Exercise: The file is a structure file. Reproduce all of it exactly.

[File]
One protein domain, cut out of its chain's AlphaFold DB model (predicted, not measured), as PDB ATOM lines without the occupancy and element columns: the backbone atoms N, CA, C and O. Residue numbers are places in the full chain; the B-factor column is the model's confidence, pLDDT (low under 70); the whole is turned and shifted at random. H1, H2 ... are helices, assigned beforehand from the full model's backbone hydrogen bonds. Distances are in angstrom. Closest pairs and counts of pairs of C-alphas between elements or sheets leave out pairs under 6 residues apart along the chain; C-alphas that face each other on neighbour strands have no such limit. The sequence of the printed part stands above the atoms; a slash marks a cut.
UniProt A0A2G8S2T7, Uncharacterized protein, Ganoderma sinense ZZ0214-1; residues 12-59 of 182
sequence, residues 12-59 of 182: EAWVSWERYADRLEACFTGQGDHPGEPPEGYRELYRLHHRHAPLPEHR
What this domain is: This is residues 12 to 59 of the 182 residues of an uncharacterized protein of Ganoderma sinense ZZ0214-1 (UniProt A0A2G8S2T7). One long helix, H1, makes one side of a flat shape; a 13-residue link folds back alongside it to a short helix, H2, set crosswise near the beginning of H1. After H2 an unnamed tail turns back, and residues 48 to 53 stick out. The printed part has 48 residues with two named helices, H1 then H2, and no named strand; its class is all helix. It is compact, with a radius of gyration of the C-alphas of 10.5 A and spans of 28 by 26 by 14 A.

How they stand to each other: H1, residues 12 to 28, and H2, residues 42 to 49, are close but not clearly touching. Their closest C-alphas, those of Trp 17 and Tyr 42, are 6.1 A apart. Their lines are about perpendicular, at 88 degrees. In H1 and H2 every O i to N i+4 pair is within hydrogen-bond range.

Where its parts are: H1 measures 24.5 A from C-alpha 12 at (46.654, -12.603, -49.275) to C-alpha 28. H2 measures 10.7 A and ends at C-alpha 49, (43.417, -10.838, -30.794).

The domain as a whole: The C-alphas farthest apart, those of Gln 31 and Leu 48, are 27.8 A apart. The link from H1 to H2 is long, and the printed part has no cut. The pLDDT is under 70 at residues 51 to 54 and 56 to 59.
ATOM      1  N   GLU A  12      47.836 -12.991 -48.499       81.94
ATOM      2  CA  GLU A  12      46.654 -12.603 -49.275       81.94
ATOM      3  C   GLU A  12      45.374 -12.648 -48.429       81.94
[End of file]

One protein domain, cut out of its chain's AlphaFold DB model (predicted, not measured), as PDB ATOM lines without the occupancy and element columns: the backbone atoms N, CA, C and O. Residue numbers are places in the full chain; the B-factor column is the model's confidence, pLDDT (low under 70); the whole is turned and shifted at random. H1, H2 ... are helices, assigned beforehand from the full model's backbone hydrogen bonds. Distances are in angstrom. Closest pairs and counts of pairs of C-alphas between elements or sheets leave out pairs under 6 residues apart along the chain; C-alphas that face each other on neighbour strands have no such limit. The sequence of the printed part stands above the atoms; a slash marks a cut.
UniProt A0A2G8S2T7, Uncharacterized protein, Ganoderma sinense ZZ0214-1; residues 12-59 of 182
sequence, residues 12-59 of 182: EAWVSWERYADRLEACFTGQGDHPGEPPEGYRELYRLHHRHAPLPEHR
What this domain is: This is residues 12 to 59 of the 182 residues of an uncharacterized protein of Ganoderma sinense ZZ0214-1 (UniProt A0A2G8S2T7). One long helix, H1, makes one side of a flat shape; a 13-residue link folds back alongside it to a short helix, H2, set crosswise near the beginning of H1. After H2 an unnamed tail turns back, and residues 48 to 53 stick out. The printed part has 48 residues with two named helices, H1 then H2, and no named strand; its class is all helix. It is compact, with a radius of gyration of the C-alphas of 10.5 A and spans of 28 by 26 by 14 A.

How they stand to each other: H1, residues 12 to 28, and H2, residues 42 to 49, are close but not clearly touching. Their closest C-alphas, those of Trp 17 and Tyr 42, are 6.1 A apart. Their lines are about perpendicular, at 88 degrees. In H1 and H2 every O i to N i+4 pair is within hydrogen-bond range.

Where its parts are: H1 measures 24.5 A from C-alpha 12 at (46.654, -12.603, -49.275) to C-alpha 28. H2 measures 10.7 A and ends at C-alpha 49, (43.417, -10.838, -30.794).

The domain as a whole: The C-alphas farthest apart, those of Gln 31 and Leu 48, are 27.8 A apart. The link from H1 to H2 is long, and the printed part has no cut. The pLDDT is under 70 at residues 51 to 54 and 56 to 59.
ATOM      1  N   GLU A  12      47.836 -12.991 -48.499       81.94
ATOM      2  CA  GLU A  12      46.654 -12.603 -49.275       81.94
ATOM      3  C   GLU A  12      45.374 -12.648 -48.429       81.94